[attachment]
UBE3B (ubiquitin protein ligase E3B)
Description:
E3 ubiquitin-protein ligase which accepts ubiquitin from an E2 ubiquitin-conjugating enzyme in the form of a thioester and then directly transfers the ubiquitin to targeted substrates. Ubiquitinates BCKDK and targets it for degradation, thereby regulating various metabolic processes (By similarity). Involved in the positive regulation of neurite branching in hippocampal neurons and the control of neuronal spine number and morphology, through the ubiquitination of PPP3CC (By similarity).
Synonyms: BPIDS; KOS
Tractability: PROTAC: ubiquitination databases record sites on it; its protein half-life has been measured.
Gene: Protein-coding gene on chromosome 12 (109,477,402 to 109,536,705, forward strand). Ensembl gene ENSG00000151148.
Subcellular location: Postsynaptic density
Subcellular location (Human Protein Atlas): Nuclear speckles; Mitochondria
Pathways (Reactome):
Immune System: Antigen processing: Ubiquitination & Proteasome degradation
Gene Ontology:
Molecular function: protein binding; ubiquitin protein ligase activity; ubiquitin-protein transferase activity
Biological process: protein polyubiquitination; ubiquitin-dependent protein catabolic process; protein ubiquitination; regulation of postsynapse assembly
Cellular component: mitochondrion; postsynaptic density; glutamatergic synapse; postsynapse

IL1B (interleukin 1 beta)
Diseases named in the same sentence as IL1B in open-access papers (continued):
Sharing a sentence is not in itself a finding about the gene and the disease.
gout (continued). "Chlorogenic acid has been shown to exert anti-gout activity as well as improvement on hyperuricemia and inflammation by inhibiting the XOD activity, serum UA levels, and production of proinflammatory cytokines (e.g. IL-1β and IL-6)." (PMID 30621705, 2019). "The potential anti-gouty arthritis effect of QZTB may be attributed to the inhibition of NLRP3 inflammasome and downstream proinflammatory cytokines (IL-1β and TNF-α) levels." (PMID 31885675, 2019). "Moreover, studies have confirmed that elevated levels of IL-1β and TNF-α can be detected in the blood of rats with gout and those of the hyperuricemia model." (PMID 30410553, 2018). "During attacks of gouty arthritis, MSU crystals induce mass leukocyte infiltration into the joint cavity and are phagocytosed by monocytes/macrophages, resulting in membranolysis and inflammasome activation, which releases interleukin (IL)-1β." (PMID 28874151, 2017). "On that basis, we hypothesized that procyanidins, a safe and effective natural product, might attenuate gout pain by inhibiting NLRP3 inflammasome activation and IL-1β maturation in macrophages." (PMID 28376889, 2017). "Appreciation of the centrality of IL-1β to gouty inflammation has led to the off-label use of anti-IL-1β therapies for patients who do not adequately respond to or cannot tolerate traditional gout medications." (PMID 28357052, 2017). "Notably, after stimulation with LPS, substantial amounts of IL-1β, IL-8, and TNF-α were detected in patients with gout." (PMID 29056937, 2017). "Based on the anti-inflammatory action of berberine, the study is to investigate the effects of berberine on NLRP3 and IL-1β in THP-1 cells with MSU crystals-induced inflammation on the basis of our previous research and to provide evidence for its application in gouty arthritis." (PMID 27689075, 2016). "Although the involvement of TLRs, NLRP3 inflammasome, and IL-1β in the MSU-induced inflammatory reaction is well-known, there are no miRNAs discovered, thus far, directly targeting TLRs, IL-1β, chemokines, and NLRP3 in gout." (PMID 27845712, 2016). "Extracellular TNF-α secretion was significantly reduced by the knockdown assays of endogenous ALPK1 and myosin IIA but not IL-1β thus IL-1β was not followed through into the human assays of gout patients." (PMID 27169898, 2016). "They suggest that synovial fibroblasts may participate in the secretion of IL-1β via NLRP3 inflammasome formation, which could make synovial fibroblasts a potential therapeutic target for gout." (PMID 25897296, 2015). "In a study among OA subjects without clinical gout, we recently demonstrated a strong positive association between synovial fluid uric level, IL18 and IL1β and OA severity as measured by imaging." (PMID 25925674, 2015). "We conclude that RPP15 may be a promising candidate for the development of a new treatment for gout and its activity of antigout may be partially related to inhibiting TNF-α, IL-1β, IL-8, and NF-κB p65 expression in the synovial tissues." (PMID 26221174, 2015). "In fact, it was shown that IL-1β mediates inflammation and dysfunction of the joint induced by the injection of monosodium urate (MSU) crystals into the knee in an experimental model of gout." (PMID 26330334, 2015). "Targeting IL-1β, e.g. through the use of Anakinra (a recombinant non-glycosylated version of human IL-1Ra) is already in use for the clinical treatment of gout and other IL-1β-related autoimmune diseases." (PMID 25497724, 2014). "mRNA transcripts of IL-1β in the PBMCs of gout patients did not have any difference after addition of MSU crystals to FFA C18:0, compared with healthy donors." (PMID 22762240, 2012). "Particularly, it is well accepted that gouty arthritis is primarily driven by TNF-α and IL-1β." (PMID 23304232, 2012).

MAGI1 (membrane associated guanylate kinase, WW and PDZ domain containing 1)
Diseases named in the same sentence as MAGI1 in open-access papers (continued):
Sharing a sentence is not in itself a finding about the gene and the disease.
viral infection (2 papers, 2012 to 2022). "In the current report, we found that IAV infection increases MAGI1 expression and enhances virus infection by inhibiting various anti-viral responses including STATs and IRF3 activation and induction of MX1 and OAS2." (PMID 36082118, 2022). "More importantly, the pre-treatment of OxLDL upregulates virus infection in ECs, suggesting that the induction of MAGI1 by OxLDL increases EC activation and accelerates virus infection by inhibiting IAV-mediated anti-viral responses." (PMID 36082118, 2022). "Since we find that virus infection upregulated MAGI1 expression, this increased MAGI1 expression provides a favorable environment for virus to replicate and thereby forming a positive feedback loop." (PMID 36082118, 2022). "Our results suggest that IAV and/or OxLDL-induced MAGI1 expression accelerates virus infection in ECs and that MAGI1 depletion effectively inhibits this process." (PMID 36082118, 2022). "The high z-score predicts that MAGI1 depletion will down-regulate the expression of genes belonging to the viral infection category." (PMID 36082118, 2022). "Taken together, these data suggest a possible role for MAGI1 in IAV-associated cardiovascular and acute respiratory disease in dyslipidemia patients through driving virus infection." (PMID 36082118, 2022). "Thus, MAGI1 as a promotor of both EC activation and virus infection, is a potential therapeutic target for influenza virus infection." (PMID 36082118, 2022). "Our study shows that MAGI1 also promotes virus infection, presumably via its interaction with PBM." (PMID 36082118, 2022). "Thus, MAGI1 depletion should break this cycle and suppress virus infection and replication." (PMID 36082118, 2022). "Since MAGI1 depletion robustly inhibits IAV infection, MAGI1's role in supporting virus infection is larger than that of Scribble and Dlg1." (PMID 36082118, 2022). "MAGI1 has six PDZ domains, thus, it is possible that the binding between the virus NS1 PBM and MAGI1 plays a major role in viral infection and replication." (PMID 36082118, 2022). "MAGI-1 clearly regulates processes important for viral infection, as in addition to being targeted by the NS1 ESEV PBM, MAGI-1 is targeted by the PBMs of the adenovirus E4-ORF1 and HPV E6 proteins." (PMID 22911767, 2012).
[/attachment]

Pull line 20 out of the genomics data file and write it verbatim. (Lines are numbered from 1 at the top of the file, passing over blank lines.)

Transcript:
Diseases named in the same sentence as MAGI1 in open-access papers (continued):